We all must live in the everyday world. I cannot pretend that my ways of perceiving the world are meaningless. If I see a car going down the street at a high rate of speed, knowing that the car's supposed solidness is an illusion, because it really consists of empty space filled by millions of quantum events, does not change the fact that it would feel very much like solid metal if it should come in contact with me. I choose therefore not to step out in front of a moving vehicle.

There are practical reasons why our minds construct models of the world as we do. We live at the the intersection between the deepest realities and the superficial world we think we perceive. The sacred mystery of God is about living in this world, not escaping from it. We are contained within God, and God within us. The big task for the religious soul is to figure out how to mystically join the deeper, mostly impenetrable reality of God with the mundane lives we must lead. The best I can make of this intersection between the mundane and the sublime is that we manifest its presence through the power of love.
If the doors of perception were cleansed every thing would appear to man as it is, infinite. For man has closed himself up, till he sees all things thro' narrow chinks of his cavern. -- William Blake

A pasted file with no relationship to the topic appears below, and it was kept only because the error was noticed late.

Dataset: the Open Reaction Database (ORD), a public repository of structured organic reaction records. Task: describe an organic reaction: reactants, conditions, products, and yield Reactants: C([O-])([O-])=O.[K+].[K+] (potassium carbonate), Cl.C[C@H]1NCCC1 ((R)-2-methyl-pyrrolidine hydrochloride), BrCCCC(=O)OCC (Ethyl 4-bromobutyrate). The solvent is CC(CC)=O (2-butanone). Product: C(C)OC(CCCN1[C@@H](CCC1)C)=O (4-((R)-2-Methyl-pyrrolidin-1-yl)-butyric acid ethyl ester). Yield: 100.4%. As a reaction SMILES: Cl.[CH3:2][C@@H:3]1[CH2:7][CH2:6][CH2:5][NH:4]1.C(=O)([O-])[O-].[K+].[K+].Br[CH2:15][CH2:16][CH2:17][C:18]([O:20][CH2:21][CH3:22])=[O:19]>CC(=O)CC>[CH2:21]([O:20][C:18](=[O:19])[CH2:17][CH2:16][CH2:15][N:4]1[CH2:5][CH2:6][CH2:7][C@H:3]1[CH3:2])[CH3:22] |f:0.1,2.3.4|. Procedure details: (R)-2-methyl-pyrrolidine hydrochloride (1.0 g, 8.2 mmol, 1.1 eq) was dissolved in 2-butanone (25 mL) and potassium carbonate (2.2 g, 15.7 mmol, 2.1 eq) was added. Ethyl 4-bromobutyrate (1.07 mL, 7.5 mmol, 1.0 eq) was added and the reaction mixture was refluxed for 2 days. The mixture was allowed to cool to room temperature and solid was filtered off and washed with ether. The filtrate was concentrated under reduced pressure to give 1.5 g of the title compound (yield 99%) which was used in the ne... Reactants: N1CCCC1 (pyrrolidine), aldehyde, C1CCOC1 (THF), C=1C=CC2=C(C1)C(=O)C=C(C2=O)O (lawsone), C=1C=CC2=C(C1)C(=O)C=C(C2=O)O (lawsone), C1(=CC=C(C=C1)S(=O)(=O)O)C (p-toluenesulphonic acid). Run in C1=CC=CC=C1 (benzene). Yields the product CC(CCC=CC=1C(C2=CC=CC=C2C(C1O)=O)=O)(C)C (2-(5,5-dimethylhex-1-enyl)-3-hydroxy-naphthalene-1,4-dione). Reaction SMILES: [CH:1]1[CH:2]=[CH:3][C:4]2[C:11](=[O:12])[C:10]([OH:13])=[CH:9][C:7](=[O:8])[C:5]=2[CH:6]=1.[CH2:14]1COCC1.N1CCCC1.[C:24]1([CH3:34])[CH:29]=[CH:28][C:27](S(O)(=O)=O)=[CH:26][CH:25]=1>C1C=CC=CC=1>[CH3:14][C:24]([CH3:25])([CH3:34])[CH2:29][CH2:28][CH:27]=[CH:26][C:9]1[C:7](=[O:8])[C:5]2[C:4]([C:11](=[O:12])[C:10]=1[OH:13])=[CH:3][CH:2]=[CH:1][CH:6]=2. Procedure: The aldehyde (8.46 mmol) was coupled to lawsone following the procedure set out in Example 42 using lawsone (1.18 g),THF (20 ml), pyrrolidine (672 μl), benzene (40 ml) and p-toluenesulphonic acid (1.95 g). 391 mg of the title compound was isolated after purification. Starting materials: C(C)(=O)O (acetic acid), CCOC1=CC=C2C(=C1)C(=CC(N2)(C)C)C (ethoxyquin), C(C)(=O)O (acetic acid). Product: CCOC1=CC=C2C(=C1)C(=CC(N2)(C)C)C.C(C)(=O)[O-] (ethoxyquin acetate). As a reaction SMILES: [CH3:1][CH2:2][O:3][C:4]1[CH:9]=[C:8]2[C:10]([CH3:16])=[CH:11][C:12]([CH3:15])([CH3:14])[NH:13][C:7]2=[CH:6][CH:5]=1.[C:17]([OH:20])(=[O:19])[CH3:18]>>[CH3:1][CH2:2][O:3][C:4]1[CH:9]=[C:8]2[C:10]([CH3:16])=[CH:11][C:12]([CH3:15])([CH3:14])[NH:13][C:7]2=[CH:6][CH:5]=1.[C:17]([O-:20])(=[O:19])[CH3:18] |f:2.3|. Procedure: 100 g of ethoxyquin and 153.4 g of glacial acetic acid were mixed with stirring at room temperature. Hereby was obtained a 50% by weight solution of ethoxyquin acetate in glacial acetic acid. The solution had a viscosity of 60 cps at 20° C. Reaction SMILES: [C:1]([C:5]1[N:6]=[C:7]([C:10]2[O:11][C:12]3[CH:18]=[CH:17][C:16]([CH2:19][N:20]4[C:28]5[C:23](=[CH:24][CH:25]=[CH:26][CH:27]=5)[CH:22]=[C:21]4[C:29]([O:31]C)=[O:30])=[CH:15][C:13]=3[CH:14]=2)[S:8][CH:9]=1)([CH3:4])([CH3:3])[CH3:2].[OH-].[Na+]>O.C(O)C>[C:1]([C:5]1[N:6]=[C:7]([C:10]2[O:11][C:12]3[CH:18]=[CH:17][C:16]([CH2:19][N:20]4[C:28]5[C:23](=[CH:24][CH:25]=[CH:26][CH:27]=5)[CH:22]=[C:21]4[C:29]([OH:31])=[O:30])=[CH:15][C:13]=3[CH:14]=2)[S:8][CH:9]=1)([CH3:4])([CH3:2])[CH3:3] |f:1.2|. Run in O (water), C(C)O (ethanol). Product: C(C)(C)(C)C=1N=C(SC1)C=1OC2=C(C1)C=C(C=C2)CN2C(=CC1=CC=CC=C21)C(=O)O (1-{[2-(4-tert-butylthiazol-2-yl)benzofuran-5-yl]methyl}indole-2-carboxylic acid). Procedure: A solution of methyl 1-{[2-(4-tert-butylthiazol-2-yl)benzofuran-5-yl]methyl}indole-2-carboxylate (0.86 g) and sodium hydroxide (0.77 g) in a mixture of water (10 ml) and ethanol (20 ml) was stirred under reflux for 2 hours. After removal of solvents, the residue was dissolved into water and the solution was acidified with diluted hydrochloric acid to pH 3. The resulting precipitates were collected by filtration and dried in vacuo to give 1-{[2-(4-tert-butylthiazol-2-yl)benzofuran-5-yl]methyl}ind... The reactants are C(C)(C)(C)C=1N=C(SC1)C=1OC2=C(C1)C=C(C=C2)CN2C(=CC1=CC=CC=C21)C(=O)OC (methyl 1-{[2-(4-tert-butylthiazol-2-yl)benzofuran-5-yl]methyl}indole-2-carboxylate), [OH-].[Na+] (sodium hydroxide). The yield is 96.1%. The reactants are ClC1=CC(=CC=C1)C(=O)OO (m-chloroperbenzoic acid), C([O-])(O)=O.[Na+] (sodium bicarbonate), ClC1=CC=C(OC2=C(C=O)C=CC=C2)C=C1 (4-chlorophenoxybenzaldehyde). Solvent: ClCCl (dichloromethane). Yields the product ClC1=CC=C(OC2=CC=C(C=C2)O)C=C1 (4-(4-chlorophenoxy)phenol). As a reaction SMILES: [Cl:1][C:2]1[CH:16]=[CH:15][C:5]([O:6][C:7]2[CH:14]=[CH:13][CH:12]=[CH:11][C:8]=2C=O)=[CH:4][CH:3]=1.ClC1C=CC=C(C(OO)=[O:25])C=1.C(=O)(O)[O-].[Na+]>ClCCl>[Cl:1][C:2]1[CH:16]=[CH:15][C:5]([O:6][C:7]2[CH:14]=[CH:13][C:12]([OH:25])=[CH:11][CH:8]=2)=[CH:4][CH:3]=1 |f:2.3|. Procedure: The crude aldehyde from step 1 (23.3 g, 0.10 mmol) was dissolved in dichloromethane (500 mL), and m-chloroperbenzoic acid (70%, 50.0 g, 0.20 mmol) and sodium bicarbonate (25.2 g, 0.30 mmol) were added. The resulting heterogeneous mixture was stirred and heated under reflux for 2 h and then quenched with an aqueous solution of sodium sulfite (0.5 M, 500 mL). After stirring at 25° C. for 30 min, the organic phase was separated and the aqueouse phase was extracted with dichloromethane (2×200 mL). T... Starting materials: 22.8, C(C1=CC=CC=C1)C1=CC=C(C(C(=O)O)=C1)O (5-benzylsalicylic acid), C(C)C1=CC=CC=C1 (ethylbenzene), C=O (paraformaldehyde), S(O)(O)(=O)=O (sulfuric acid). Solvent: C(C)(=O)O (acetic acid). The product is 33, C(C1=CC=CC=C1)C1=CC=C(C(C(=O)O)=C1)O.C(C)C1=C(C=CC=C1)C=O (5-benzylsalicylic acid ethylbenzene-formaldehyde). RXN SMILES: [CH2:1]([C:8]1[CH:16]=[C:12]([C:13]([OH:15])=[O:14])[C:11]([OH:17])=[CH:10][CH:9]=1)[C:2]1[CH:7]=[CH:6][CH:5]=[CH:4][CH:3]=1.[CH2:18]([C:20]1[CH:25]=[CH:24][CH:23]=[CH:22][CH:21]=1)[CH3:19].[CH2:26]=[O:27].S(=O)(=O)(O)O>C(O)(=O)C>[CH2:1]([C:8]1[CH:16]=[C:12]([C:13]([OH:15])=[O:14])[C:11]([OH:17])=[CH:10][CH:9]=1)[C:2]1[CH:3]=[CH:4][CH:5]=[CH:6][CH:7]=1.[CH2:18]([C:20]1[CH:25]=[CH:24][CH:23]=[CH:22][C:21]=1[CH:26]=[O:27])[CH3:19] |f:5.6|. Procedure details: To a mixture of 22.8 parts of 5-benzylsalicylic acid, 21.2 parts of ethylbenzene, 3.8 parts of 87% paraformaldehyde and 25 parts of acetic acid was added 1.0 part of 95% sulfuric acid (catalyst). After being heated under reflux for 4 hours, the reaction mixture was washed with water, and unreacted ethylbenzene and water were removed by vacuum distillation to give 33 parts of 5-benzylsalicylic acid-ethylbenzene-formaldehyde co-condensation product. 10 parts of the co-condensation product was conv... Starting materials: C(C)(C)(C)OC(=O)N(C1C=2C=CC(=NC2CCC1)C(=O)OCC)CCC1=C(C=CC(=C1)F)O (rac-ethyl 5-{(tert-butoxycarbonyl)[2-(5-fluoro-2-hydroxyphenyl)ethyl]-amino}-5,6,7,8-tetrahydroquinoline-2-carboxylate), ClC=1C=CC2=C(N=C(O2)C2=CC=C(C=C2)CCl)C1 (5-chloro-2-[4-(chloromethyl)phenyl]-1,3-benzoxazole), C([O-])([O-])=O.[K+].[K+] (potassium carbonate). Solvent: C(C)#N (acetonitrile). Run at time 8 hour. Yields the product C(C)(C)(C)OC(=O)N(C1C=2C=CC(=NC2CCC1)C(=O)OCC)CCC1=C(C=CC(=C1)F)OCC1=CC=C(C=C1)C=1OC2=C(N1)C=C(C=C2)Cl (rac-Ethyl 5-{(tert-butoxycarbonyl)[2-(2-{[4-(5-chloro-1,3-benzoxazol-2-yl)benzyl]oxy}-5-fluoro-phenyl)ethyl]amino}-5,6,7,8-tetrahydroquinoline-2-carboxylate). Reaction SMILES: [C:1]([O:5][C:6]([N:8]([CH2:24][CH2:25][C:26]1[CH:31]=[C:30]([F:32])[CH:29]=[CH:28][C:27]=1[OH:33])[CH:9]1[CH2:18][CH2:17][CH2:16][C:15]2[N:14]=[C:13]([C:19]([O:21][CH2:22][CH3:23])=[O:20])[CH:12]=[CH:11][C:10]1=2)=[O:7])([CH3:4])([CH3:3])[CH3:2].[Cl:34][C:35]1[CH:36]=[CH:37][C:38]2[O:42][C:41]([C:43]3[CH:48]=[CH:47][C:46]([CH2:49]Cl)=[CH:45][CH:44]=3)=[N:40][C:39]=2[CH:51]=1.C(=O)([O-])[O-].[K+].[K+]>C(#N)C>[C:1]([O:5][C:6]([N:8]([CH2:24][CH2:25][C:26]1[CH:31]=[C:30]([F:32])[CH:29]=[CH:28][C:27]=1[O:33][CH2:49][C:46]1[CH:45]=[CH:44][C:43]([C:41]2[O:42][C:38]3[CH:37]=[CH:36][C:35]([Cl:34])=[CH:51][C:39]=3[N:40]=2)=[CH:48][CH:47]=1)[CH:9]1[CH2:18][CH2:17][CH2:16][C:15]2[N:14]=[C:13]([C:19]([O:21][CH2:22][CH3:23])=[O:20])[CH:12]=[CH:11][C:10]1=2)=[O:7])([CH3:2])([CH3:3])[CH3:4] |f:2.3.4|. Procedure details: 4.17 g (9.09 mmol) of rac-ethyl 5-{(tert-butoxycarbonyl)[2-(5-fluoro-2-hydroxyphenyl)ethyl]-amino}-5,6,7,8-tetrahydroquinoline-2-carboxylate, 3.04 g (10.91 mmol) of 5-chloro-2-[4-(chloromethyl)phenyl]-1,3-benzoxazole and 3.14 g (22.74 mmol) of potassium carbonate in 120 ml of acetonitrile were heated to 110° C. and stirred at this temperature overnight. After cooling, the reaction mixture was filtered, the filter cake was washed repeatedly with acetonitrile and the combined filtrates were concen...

Jonathan said...

We whittle the universe down to the size of our thoughts. If our minds can only take in reality through filters and narrow portals of vision, it should not surprise us that we cannot undertand a universe that is far larger than we are.

This epistemological humility needn't depress us. Why the need to know certain things? Knowledge is constructed as much as discovered anyway, so why hate your neighbour over something you devised?

Though there can be a fine line between such a healthy scepticism and relativism and a solipsistic, narcissistic denail of an objective reality. Balance as usual, like in that between spirt and matter, is important.

Hi, Im Jonathan btw

Mystical Seeker said...

Hi Jonathon, and welcome to my blog. You raise an interesting question. Maybe we don't need to know everything. Certainly I would agree that hating one's neighbor over the models of reality we've devised makes no sense.

Sadiq M. Alam said...

what a beautiful article!

praise be unto Lord.

many thanks for the sharing